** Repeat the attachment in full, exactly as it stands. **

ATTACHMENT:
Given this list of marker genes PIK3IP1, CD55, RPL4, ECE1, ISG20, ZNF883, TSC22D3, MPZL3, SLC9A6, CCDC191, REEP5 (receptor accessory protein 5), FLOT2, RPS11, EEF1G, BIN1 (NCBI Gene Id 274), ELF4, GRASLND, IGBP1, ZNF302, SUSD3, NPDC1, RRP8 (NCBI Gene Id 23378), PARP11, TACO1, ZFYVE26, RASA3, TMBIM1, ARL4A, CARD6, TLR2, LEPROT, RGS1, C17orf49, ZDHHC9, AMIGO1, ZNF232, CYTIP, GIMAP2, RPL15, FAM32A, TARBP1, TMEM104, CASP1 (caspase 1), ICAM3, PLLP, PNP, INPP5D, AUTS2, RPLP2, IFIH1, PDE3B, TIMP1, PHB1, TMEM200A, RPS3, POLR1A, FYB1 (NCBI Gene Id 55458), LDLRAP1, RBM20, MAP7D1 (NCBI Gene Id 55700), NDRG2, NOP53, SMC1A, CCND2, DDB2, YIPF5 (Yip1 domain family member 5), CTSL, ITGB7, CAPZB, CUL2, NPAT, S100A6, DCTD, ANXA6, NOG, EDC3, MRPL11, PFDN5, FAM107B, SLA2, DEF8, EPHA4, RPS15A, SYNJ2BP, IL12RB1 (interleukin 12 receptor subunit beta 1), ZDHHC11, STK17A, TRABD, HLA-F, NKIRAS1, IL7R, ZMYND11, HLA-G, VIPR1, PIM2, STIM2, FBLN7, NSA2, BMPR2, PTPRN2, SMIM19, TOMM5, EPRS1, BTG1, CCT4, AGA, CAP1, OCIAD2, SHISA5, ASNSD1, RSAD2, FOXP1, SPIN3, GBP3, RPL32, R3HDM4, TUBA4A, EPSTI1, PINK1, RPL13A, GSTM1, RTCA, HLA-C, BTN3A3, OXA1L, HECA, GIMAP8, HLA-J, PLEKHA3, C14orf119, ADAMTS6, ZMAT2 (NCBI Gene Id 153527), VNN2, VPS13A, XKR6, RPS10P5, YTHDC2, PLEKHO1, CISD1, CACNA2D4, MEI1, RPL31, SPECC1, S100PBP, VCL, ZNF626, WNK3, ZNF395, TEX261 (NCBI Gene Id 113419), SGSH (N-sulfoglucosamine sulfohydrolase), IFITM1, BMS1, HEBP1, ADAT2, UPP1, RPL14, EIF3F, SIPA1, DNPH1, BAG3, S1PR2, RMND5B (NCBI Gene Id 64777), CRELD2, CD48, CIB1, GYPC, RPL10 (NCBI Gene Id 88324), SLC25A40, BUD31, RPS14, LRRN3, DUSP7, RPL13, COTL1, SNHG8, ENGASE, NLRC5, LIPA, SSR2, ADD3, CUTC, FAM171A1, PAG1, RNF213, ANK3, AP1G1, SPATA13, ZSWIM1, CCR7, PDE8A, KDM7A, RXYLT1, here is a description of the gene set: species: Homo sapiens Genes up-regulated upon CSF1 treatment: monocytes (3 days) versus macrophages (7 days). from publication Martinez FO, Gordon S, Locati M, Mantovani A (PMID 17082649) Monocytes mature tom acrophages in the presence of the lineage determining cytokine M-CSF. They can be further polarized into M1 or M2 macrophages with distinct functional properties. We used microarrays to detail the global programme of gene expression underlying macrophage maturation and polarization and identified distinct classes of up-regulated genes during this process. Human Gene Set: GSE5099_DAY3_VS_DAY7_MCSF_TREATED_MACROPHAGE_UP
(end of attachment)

Given this list of marker genes PIK3IP1, CD55, RPL4, ECE1, ISG20, ZNF883, TSC22D3, MPZL3, SLC9A6, CCDC191, REEP5 (receptor accessory protein 5), FLOT2, RPS11, EEF1G, BIN1 (NCBI Gene Id 274), ELF4, GRASLND, IGBP1, ZNF302, SUSD3, NPDC1, RRP8 (NCBI Gene Id 23378), PARP11, TACO1, ZFYVE26, RASA3, TMBIM1, ARL4A, CARD6, TLR2, LEPROT, RGS1, C17orf49, ZDHHC9, AMIGO1, ZNF232, CYTIP, GIMAP2, RPL15, FAM32A, TARBP1, TMEM104, CASP1 (caspase 1), ICAM3, PLLP, PNP, INPP5D, AUTS2, RPLP2, IFIH1, PDE3B, TIMP1, PHB1, TMEM200A, RPS3, POLR1A, FYB1 (NCBI Gene Id 55458), LDLRAP1, RBM20, MAP7D1 (NCBI Gene Id 55700), NDRG2, NOP53, SMC1A, CCND2, DDB2, YIPF5 (Yip1 domain family member 5), CTSL, ITGB7, CAPZB, CUL2, NPAT, S100A6, DCTD, ANXA6, NOG, EDC3, MRPL11, PFDN5, FAM107B, SLA2, DEF8, EPHA4, RPS15A, SYNJ2BP, IL12RB1 (interleukin 12 receptor subunit beta 1), ZDHHC11, STK17A, TRABD, HLA-F, NKIRAS1, IL7R, ZMYND11, HLA-G, VIPR1, PIM2, STIM2, FBLN7, NSA2, BMPR2, PTPRN2, SMIM19, TOMM5, EPRS1, BTG1, CCT4, AGA, CAP1, OCIAD2, SHISA5, ASNSD1, RSAD2, FOXP1, SPIN3, GBP3, RPL32, R3HDM4, TUBA4A, EPSTI1, PINK1, RPL13A, GSTM1, RTCA, HLA-C, BTN3A3, OXA1L, HECA, GIMAP8, HLA-J, PLEKHA3, C14orf119, ADAMTS6, ZMAT2 (NCBI Gene Id 153527), VNN2, VPS13A, XKR6, RPS10P5, YTHDC2, PLEKHO1, CISD1, CACNA2D4, MEI1, RPL31, SPECC1, S100PBP, VCL, ZNF626, WNK3, ZNF395, TEX261 (NCBI Gene Id 113419), SGSH (N-sulfoglucosamine sulfohydrolase), IFITM1, BMS1, HEBP1, ADAT2, UPP1, RPL14, EIF3F, SIPA1, DNPH1, BAG3, S1PR2, RMND5B (NCBI Gene Id 64777), CRELD2, CD48, CIB1, GYPC, RPL10 (NCBI Gene Id 88324), SLC25A40, BUD31, RPS14, LRRN3, DUSP7, RPL13, COTL1, SNHG8, ENGASE, NLRC5, LIPA, SSR2, ADD3, CUTC, FAM171A1, PAG1, RNF213, ANK3, AP1G1, SPATA13, ZSWIM1, CCR7, PDE8A, KDM7A, RXYLT1, here is a description of the gene set: species: Homo sapiens Genes up-regulated upon CSF1 treatment: monocytes (3 days) versus macrophages (7 days). from publication Martinez FO, Gordon S, Locati M, Mantovani A (PMID 17082649) Monocytes mature tom acrophages in the presence of the lineage determining cytokine M-CSF. They can be further polarized into M1 or M2 macrophages with distinct functional properties. We used microarrays to detail the global programme of gene expression underlying macrophage maturation and polarization and identified distinct classes of up-regulated genes during this process. Human Gene Set: GSE5099_DAY3_VS_DAY7_MCSF_TREATED_MACROPHAGE_UP